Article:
This fibula (clasp for fastening garments – such as the Roman toga) is complete - except for the iron fastening pin. Much of the gold-plating is evident. It is an excellent example of the typical "Crossbow" style favored by Roman Legionary Soldiers, though very few were gold-plated. The front of the bow and catchplate are decorated with geometric designs and the patina is a superb earthen green. (59 x 41 mm – 2 1/4 x 1 5/8”)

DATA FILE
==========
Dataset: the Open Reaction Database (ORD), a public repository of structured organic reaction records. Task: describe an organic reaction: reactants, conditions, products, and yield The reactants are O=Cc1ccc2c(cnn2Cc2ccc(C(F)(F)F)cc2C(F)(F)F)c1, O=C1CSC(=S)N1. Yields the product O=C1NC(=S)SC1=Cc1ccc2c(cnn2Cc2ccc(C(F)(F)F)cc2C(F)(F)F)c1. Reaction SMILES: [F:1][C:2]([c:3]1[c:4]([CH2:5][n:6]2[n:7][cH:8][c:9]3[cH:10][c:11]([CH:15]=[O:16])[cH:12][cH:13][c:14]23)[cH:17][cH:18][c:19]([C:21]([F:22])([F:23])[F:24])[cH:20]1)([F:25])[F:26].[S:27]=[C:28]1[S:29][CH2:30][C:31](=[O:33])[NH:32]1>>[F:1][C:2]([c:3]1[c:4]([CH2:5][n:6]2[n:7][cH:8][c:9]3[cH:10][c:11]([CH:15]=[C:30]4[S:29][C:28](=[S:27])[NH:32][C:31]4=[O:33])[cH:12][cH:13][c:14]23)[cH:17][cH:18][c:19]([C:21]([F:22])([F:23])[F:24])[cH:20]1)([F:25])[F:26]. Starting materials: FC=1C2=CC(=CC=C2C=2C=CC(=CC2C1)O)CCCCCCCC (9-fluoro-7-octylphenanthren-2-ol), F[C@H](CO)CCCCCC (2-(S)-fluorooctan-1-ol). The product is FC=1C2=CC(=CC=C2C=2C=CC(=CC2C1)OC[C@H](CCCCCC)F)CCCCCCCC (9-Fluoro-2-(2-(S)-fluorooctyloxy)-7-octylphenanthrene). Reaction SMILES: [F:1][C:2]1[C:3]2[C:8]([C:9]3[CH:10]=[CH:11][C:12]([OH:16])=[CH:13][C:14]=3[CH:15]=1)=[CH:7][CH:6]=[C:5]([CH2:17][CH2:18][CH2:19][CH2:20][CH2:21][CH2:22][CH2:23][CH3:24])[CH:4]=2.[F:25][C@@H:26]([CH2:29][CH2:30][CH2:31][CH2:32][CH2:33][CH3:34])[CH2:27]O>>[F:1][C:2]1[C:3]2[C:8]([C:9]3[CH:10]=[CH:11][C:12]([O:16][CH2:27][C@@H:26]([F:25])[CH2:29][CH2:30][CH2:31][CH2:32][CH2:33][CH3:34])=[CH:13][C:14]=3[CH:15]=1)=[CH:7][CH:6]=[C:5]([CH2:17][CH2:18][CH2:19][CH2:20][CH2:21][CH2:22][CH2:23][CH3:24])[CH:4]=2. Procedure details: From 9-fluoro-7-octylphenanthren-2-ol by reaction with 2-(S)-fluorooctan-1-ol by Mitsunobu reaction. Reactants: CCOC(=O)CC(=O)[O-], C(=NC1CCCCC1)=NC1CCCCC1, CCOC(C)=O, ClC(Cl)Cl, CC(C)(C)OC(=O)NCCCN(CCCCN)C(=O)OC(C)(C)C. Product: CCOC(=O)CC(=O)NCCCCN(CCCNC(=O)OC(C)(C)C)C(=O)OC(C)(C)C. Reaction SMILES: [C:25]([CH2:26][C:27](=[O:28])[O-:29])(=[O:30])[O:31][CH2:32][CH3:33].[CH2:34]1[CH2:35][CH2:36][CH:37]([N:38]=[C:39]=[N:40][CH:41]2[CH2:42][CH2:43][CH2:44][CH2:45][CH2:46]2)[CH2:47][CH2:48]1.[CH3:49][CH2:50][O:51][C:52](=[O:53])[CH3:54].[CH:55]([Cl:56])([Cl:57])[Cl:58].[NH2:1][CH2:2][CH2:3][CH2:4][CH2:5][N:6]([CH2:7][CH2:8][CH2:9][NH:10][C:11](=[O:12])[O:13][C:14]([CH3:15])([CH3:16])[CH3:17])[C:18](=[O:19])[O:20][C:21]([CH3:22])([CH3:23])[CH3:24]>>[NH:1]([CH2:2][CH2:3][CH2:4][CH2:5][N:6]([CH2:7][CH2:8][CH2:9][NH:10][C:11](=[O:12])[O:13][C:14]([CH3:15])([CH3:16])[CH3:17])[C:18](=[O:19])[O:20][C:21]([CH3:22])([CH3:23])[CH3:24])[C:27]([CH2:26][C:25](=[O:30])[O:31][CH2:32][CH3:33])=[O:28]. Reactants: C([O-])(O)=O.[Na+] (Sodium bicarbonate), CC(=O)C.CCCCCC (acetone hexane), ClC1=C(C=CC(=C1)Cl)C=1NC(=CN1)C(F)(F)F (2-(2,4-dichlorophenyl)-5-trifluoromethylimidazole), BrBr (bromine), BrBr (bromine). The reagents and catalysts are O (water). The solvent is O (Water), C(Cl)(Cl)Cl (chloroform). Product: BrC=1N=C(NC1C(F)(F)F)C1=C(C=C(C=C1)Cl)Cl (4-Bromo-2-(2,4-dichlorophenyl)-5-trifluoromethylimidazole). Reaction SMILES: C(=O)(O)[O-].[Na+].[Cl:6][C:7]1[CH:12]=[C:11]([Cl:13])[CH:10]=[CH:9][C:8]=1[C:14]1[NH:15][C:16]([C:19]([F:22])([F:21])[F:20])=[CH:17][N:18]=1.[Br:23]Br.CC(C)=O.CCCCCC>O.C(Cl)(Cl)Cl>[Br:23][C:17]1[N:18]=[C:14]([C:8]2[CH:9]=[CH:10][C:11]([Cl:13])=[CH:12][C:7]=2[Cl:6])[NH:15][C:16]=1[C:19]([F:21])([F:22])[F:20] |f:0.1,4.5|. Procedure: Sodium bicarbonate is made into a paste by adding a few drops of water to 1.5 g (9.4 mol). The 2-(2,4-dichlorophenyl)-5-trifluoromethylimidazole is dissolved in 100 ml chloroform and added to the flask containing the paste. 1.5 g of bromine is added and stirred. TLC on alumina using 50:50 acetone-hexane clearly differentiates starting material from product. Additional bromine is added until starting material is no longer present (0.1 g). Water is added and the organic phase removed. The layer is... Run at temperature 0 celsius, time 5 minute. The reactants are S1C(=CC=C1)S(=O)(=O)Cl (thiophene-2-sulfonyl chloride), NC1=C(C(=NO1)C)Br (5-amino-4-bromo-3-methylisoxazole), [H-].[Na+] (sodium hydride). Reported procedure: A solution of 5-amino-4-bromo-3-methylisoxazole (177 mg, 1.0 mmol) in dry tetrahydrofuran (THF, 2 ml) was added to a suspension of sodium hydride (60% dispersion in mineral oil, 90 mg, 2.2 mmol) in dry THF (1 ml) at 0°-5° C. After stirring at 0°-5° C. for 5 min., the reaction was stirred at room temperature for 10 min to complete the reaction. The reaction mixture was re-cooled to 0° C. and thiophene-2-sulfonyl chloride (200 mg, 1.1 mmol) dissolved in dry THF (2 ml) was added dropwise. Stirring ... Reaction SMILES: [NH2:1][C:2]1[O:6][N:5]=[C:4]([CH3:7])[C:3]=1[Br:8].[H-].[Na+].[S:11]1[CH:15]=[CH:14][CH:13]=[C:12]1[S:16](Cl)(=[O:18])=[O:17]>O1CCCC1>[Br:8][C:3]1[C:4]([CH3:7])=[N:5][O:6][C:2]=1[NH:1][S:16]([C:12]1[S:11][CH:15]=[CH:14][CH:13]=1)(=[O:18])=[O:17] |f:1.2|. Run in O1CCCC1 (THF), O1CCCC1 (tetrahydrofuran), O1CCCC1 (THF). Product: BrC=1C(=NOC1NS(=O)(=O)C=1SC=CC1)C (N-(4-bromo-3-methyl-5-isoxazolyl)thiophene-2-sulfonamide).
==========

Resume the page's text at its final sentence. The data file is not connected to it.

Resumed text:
Ref: Johns “The Jewellery of Roman Britain,” pages 166-168. For a similar example of the “Crossbow” fibula see Metropolitan Museum “Mirror of the Medeval World,” page 18.
The fibula was in widespread use throughout the ancient world. The Roman conquests spread the use of the fibula, which became the basis for more complicated brooches. In the severe climate of northern Europe, it routinely functioned as a fastening for a heavy cloak or tunic. The “safety-pin” type of fibula/brooch continued to be used up into the Middle Ages, serving both as functional and decorative elements.